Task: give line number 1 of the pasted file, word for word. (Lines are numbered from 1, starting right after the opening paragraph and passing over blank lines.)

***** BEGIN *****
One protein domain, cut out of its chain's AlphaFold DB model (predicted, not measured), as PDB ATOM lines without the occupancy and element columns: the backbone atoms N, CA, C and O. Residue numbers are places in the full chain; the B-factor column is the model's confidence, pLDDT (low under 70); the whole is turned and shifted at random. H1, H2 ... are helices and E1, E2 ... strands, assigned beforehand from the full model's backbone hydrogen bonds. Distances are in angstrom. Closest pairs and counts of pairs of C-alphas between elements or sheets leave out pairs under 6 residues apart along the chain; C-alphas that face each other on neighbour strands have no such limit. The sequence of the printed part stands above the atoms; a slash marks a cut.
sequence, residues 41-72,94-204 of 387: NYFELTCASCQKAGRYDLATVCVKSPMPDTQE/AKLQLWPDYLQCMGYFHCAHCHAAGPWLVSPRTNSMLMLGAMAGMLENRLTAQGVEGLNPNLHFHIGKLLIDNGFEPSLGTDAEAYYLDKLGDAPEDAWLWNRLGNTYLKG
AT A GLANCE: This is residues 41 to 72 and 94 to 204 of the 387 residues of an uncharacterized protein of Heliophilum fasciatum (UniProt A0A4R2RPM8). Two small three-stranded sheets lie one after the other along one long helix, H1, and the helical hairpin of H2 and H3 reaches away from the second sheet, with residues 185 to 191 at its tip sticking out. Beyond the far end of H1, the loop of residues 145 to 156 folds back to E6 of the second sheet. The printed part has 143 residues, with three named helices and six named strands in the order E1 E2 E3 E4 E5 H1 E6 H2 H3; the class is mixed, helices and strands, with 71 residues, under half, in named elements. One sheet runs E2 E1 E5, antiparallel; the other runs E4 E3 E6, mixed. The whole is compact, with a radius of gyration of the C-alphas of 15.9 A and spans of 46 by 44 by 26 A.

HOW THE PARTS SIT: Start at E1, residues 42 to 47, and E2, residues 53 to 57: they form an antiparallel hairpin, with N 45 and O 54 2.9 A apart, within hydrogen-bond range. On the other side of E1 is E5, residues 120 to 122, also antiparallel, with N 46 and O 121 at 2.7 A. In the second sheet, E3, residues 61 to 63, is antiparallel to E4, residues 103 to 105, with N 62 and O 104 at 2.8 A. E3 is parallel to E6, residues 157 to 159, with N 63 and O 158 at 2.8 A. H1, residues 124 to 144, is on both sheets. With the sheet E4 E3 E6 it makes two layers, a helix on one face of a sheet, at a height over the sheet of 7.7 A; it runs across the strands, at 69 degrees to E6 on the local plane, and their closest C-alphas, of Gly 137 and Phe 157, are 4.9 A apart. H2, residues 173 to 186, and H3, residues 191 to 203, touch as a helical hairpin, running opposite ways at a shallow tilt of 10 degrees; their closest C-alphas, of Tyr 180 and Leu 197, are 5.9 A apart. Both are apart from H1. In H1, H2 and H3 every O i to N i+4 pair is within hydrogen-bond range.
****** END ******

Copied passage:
sequence, residues 41-72,94-204 of 387: NYFELTCASCQKAGRYDLATVCVKSPMPDTQE/AKLQLWPDYLQCMGYFHCAHCHAAGPWLVSPRTNSMLMLGAMAGMLENRLTAQGVEGLNPNLHFHIGKLLIDNGFEPSLGTDAEAYYLDKLGDAPEDAWLWNRLGNTYLKG